ISBN 9781928215332
ePub ISBN 9781928215349
Pages 284
Dimensions 198 x 129mm
Published 2017
Publisher Modjaji Books, South Africa
Formats Paperback, eBook


by Dawn Garisch

Carol Trehorne’s only child, Max, is in ICU with severe burns. Max, a performance artist, has set himself alight. He recovers but it becomes clear that he is planning further performances that will put him at risk of serious injury or death. Carol, a single parent and a GP in a busy suburban practice, is worried that her son is not the genius his friends think he is, but might be on drugs or going psychotic. As she discusses her concerns with her son’s psychiatrist, she wonders if her past behaviour, in particular her relationship with the adventurous and anti-social Jack, has influenced Max’s determination to use his body as a site of violent art in the pursuit of revelation. Carol cannot accept that Max’s self-harm will have any effect other than to add to the meaningless violence in the world. Accident raises questions about what kind of life is worth living and what death is worth dying. It explores the different responses artists and scientists can have to violence and self-destructive behaviour, and throws into sharp relief the difficulties parents face when their children me decisions that appear incomprehensible.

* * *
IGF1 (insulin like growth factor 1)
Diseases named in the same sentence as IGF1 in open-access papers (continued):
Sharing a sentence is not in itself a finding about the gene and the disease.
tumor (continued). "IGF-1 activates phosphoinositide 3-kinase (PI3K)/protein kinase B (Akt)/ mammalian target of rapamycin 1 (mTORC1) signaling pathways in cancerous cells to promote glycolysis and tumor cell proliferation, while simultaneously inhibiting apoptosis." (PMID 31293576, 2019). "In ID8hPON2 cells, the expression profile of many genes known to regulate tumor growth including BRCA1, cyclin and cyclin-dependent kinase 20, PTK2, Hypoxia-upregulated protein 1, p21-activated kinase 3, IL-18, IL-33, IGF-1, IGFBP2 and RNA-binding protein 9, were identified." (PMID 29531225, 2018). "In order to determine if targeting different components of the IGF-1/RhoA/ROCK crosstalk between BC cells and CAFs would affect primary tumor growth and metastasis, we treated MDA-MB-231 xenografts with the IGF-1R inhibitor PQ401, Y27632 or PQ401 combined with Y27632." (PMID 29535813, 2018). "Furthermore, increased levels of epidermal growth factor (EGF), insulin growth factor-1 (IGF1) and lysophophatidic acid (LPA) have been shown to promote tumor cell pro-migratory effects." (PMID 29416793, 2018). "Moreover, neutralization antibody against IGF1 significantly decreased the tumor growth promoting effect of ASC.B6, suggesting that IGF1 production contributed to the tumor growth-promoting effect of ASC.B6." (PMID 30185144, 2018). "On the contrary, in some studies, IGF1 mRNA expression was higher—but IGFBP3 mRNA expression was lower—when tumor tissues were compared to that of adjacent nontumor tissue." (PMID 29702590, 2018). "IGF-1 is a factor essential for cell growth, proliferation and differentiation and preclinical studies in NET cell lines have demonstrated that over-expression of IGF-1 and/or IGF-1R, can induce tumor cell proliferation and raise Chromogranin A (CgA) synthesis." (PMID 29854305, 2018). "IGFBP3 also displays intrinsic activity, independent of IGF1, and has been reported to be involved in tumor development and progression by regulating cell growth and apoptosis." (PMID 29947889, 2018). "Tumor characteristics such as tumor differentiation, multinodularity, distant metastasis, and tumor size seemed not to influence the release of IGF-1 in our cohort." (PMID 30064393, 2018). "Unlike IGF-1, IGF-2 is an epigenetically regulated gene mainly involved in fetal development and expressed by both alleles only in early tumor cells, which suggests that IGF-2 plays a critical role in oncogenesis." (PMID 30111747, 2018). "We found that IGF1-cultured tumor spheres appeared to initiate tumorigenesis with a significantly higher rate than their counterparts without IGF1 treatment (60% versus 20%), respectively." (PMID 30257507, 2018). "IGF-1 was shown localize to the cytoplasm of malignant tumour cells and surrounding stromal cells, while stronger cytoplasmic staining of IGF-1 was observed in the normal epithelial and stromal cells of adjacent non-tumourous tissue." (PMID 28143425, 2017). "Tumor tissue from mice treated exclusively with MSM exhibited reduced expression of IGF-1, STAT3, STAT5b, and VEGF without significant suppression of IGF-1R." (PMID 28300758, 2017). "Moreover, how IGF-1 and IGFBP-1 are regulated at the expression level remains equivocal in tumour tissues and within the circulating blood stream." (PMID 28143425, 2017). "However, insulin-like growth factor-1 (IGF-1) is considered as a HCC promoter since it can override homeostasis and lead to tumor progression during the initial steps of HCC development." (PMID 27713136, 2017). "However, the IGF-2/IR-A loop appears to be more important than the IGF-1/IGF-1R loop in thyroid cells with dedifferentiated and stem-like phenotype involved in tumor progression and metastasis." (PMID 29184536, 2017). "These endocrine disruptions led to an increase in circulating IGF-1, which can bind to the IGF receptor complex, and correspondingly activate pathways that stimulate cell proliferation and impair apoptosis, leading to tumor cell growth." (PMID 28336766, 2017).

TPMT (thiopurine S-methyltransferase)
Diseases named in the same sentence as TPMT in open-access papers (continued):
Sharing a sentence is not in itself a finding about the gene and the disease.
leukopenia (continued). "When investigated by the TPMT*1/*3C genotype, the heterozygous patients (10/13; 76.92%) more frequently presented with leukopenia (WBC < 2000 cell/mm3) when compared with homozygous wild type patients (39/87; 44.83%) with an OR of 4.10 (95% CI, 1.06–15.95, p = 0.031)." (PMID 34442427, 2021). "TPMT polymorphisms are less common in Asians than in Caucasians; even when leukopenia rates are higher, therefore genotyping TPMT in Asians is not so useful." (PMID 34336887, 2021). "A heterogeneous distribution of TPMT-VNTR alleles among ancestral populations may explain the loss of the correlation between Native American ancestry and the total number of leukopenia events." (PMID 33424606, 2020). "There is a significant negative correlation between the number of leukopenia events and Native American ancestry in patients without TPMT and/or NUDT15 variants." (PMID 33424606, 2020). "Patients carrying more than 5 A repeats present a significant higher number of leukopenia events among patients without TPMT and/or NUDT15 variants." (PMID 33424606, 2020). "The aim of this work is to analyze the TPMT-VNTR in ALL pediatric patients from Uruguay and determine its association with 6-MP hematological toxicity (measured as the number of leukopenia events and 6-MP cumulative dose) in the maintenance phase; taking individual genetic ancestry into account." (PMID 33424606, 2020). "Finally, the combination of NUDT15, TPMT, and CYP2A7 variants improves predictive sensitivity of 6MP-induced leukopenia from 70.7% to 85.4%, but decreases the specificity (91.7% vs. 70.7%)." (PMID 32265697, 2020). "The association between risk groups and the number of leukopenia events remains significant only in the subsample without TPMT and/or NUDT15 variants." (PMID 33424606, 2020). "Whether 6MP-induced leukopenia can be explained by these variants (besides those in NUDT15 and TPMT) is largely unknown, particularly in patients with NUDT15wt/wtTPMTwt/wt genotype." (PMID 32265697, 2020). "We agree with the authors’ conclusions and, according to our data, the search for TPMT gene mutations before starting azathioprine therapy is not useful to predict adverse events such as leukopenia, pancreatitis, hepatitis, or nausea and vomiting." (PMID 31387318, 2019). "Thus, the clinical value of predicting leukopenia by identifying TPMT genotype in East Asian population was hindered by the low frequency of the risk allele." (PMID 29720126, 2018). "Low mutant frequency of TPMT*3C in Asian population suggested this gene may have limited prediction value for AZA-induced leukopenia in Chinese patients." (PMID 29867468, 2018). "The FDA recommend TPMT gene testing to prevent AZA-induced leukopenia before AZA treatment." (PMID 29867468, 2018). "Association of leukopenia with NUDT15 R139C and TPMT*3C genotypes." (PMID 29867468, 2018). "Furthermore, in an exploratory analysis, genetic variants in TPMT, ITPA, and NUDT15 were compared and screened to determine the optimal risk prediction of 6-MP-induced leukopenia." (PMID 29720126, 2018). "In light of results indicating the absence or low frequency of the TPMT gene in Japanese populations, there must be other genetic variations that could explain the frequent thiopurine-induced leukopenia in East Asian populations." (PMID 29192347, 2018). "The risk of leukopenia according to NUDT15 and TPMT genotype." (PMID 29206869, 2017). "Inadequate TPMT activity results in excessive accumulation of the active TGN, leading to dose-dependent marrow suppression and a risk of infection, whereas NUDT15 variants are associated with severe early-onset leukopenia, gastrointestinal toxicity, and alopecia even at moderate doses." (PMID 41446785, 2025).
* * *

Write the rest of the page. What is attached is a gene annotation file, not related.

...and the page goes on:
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"Dawn Garisch is boldly imaginative and thought provoking in this riveting account of a performance artist whose shocking acts challenge us to question important social issues. The novel is also a story of a mother and son relationship that walks a tightrope of when to hold on and when to let go."

Kate Gottgens, artist‘

"... it is to Garisch’s credit that she so spaciously and evocatively explores the  non-rational, instinctive roots of human behaviour."

Michiel Heyns on Garisch’s Once, Two Islands

About the Author

Dawn Garisch

Dawn Garisch is a doctor who writes, a poet who walks, a researcher who dances. She lives in Cape Town near the mountain and the sea and has two grown sons. Her last novel, Trespass, was nominated for the Commonwealth Prize in Africa.

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